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Floods

Brazil flooding will take weeks to subside, experts warn

Brazil flooding will take weeks to subside, experts warn
Rescue volunteers navigate the flood waters of the Gravatai River, in the Matias Velho neighborhood, in Canoas, north of Porto Alegre, Brazil, 14 May 2024. The Government of the state of Rio Grande do Sul warned this 14 May that the Guaíba River could break the historical record reached last week, due to the heavy rains that fell in recent days. The worst floods in memory in the region have already caused more than 600,000 displaced people, 149 dead and 127 missing. EPA-EFE/Sebastiao Moreira

PORTO ALEGRE, Brazil, May 15 (Reuters) - Brazil's southernmost state capital may suffer severe flooding for weeks to come, experts warn, compounding the struggles of half a million people forced to abandon their inundated homes.

Parts of Rio Grande do Sul state have seen more than 630 mm (25 inches) of rain so far this month, national weather service INMET reported – more than London’s average rainfall in a year.

The waters of Lake Guaiba, which breached its banks to flood state capital Porto Alegre, have risen again this week to 5.22 meters (17.13 feet), well above the flood level of 3.0 meters and close to last week’s all-time record of 5.33 meters.

Meteorologists and engineers at the Federal University of Rio Grande do Sul (UFRGS) said water levels could stabilize or keep rising if it rains again. They said it could take a month before the water retreats below flood levels, based on historical comparisons.

The floods have devastated dozens of towns inland from Porto Alegre, where the downtown area remains under water, killing at least 148 and leaving 124 still missing.

More than 267,000 addresses are still without power and 159,000 people have lost access to water, state officials said.

An initial forecast from the UFRGS Institute of Hydraulic Research (IP) suggested the water could take 35 days to return to normal levels based on the previous worst flood in 1941, when it reached 4.76 meters. Tributaries upstream are expected to normalize before then.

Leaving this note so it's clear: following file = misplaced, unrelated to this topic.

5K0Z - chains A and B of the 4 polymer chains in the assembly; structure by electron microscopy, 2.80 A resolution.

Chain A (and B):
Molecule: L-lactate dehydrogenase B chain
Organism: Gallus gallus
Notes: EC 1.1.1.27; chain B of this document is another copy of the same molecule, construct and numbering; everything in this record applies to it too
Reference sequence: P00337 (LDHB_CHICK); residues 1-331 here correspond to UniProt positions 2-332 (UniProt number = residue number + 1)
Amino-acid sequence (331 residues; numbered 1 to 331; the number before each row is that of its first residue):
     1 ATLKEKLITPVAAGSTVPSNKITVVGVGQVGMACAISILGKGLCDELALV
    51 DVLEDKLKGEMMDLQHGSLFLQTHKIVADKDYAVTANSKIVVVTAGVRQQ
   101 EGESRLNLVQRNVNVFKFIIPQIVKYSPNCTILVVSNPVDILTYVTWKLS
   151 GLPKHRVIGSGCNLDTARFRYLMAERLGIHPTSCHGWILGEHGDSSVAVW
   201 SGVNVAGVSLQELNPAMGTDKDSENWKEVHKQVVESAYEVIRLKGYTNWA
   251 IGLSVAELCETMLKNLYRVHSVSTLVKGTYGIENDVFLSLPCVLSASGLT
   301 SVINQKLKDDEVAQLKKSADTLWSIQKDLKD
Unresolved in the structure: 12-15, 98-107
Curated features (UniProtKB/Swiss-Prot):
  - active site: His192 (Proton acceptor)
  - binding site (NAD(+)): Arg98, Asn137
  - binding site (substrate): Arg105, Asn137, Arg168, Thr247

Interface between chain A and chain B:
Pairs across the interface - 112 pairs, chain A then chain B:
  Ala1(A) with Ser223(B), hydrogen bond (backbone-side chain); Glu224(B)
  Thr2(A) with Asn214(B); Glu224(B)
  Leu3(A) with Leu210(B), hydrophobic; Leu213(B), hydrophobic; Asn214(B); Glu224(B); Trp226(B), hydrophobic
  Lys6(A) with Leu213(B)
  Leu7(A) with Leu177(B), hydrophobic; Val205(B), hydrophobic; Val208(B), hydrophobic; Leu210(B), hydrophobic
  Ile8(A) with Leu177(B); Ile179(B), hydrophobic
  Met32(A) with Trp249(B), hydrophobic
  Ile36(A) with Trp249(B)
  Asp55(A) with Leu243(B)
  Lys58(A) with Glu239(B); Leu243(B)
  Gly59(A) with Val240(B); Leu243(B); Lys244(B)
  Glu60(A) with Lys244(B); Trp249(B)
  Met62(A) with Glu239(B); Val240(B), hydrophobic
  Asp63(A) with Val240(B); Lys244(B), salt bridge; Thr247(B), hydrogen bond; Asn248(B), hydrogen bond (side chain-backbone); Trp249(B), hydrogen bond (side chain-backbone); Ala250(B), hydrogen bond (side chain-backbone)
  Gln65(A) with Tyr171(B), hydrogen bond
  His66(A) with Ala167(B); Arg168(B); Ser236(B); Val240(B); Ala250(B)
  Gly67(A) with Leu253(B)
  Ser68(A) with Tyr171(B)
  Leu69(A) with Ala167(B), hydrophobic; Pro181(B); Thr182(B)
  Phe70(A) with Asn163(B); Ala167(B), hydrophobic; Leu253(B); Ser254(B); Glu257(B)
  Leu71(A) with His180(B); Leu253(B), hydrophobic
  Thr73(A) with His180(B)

Lake Guaiba should return slowly to below flood levels within weeks or even by mid-June, said IPH Professor Rodrigo Paiva, but he added that it will depend on the weather ahead.

“That may be delayed if it rains more. In 1941 we didn’t have the rebound we have now,” said IPH hydrologist Fernando Fan.

Renewed rainfall over the last few days led to a new rise in the Guaiba water level, leading authorities to warn residents not to return to areas at risk.

On the roadside where they sought high ground outside the inundated fishing hamlet of Paquetá, 25 km north of Porto Alegre, villagers are watching the water level closely.

On May 1, after two days of intense rain, a broken dike flooded the area outside Porto Alegre, where on Tuesday only the rooftops of the village can be seen.

“We are waiting for it to go down. We were happy that it was falling, but now it has started to rise again. It will take at least two months,” said Cristiano Pastoriza.

“We could only leave with the clothes we were wearing and our documents,” the 58-year-old fisherman told Reuters.

Moacir Lopes said the fish will not return until the river returns to its normal course.

“It will take a long time to return, two or three months. All this bad water has to be drained. When the new water comes, the fish will come back,” he said.

The fishermen used their boats to rescue residents in the severely flooded neighboring village of Canoas.

“When I saw people on the roofs, little children, I cried, it broke my heart,” he said.

(Reporting by Lisandra Paraguassu in Porto Alegre, Ricardo Brito in Brasilia and Fabio Teixeira in Rio de Janeiro; Writing by Anthony Boadle; Editing by Brad Haynes and Sandra Maler)

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